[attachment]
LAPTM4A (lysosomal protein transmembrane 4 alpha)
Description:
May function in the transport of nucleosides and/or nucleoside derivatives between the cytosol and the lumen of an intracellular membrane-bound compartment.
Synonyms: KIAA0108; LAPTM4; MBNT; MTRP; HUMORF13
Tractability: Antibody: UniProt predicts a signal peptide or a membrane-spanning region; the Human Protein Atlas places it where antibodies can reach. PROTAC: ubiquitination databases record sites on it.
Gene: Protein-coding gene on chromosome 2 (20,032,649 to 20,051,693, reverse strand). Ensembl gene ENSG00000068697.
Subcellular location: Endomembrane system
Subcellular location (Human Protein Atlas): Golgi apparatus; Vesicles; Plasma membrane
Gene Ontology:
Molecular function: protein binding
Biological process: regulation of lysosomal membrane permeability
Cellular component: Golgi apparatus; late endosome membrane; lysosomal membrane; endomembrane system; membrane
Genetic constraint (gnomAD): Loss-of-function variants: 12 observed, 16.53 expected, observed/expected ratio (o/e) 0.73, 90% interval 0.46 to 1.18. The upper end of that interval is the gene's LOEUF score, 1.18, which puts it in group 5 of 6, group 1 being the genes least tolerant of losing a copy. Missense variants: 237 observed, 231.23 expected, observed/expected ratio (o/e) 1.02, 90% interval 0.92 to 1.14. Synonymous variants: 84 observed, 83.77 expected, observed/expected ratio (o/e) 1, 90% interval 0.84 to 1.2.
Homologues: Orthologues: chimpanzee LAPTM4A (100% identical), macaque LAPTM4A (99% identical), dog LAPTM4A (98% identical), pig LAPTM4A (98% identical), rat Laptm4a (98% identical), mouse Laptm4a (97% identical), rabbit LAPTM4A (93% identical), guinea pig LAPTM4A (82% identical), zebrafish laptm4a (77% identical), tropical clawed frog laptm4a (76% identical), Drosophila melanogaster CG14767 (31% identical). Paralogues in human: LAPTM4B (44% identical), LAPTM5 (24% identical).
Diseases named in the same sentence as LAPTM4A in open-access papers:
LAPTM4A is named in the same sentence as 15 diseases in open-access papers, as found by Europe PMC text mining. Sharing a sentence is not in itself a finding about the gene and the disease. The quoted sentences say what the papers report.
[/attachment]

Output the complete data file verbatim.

LAPTM4A (lysosomal protein transmembrane 4 alpha)
Description:
May function in the transport of nucleosides and/or nucleoside derivatives between the cytosol and the lumen of an intracellular membrane-bound compartment.
Synonyms: KIAA0108; LAPTM4; MBNT; MTRP; HUMORF13
Tractability: Antibody: UniProt predicts a signal peptide or a membrane-spanning region; the Human Protein Atlas places it where antibodies can reach. PROTAC: ubiquitination databases record sites on it.
Gene: Protein-coding gene on chromosome 2 (20,032,649 to 20,051,693, reverse strand). Ensembl gene ENSG00000068697.
Subcellular location: Endomembrane system
Subcellular location (Human Protein Atlas): Golgi apparatus; Vesicles; Plasma membrane
Gene Ontology:
Molecular function: protein binding
Biological process: regulation of lysosomal membrane permeability
Cellular component: Golgi apparatus; late endosome membrane; lysosomal membrane; endomembrane system; membrane
Genetic constraint (gnomAD): Loss-of-function variants: 12 observed, 16.53 expected, observed/expected ratio (o/e) 0.73, 90% interval 0.46 to 1.18. The upper end of that interval is the gene's LOEUF score, 1.18, which puts it in group 5 of 6, group 1 being the genes least tolerant of losing a copy. Missense variants: 237 observed, 231.23 expected, observed/expected ratio (o/e) 1.02, 90% interval 0.92 to 1.14. Synonymous variants: 84 observed, 83.77 expected, observed/expected ratio (o/e) 1, 90% interval 0.84 to 1.2.
Homologues: Orthologues: chimpanzee LAPTM4A (100% identical), macaque LAPTM4A (99% identical), dog LAPTM4A (98% identical), pig LAPTM4A (98% identical), rat Laptm4a (98% identical), mouse Laptm4a (97% identical), rabbit LAPTM4A (93% identical), guinea pig LAPTM4A (82% identical), zebrafish laptm4a (77% identical), tropical clawed frog laptm4a (76% identical), Drosophila melanogaster CG14767 (31% identical). Paralogues in human: LAPTM4B (44% identical), LAPTM5 (24% identical).
Diseases named in the same sentence as LAPTM4A in open-access papers:
LAPTM4A is named in the same sentence as 15 diseases in open-access papers, as found by Europe PMC text mining. Sharing a sentence is not in itself a finding about the gene and the disease. The quoted sentences say what the papers report.